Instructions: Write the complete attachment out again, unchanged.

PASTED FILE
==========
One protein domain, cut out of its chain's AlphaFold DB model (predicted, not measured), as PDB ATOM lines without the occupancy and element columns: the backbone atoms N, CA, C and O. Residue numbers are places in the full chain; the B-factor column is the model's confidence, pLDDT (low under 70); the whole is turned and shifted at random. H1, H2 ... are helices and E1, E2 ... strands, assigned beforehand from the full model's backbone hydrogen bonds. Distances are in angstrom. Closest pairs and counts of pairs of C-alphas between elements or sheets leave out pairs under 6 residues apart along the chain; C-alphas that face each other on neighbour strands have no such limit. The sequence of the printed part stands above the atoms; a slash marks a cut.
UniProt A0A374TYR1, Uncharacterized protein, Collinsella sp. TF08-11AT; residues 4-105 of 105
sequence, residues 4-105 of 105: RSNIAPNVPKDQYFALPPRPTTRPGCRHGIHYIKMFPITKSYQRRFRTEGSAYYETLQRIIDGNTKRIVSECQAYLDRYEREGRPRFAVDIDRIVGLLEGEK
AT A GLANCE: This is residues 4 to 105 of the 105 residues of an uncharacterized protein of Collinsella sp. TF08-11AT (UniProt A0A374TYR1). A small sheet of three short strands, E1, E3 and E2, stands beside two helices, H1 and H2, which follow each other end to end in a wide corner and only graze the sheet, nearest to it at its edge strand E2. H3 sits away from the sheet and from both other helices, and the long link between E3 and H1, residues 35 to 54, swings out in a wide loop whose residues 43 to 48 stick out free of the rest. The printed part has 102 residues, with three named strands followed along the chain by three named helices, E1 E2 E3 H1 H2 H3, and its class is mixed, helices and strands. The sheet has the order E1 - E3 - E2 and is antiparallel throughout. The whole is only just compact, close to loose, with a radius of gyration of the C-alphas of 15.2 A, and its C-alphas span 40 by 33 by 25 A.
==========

One protein domain, cut out of its chain's AlphaFold DB model (predicted, not measured), as PDB ATOM lines without the occupancy and element columns: the backbone atoms N, CA, C and O. Residue numbers are places in the full chain; the B-factor column is the model's confidence, pLDDT (low under 70); the whole is turned and shifted at random. H1, H2 ... are helices and E1, E2 ... strands, assigned beforehand from the full model's backbone hydrogen bonds. Distances are in angstrom. Closest pairs and counts of pairs of C-alphas between elements or sheets leave out pairs under 6 residues apart along the chain; C-alphas that face each other on neighbour strands have no such limit. The sequence of the printed part stands above the atoms; a slash marks a cut.
UniProt A0A374TYR1, Uncharacterized protein, Collinsella sp. TF08-11AT; residues 4-105 of 105
sequence, residues 4-105 of 105: RSNIAPNVPKDQYFALPPRPTTRPGCRHGIHYIKMFPITKSYQRRFRTEGSAYYETLQRIIDGNTKRIVSECQAYLDRYEREGRPRFAVDIDRIVGLLEGEK
AT A GLANCE: This is residues 4 to 105 of the 105 residues of an uncharacterized protein of Collinsella sp. TF08-11AT (UniProt A0A374TYR1). A small sheet of three short strands, E1, E3 and E2, stands beside two helices, H1 and H2, which follow each other end to end in a wide corner and only graze the sheet, nearest to it at its edge strand E2. H3 sits away from the sheet and from both other helices, and the long link between E3 and H1, residues 35 to 54, swings out in a wide loop whose residues 43 to 48 stick out free of the rest. The printed part has 102 residues, with three named strands followed along the chain by three named helices, E1 E2 E3 H1 H2 H3, and its class is mixed, helices and strands. The sheet has the order E1 - E3 - E2 and is antiparallel throughout. The whole is only just compact, close to loose, with a radius of gyration of the C-alphas of 15.2 A, and its C-alphas span 40 by 33 by 25 A.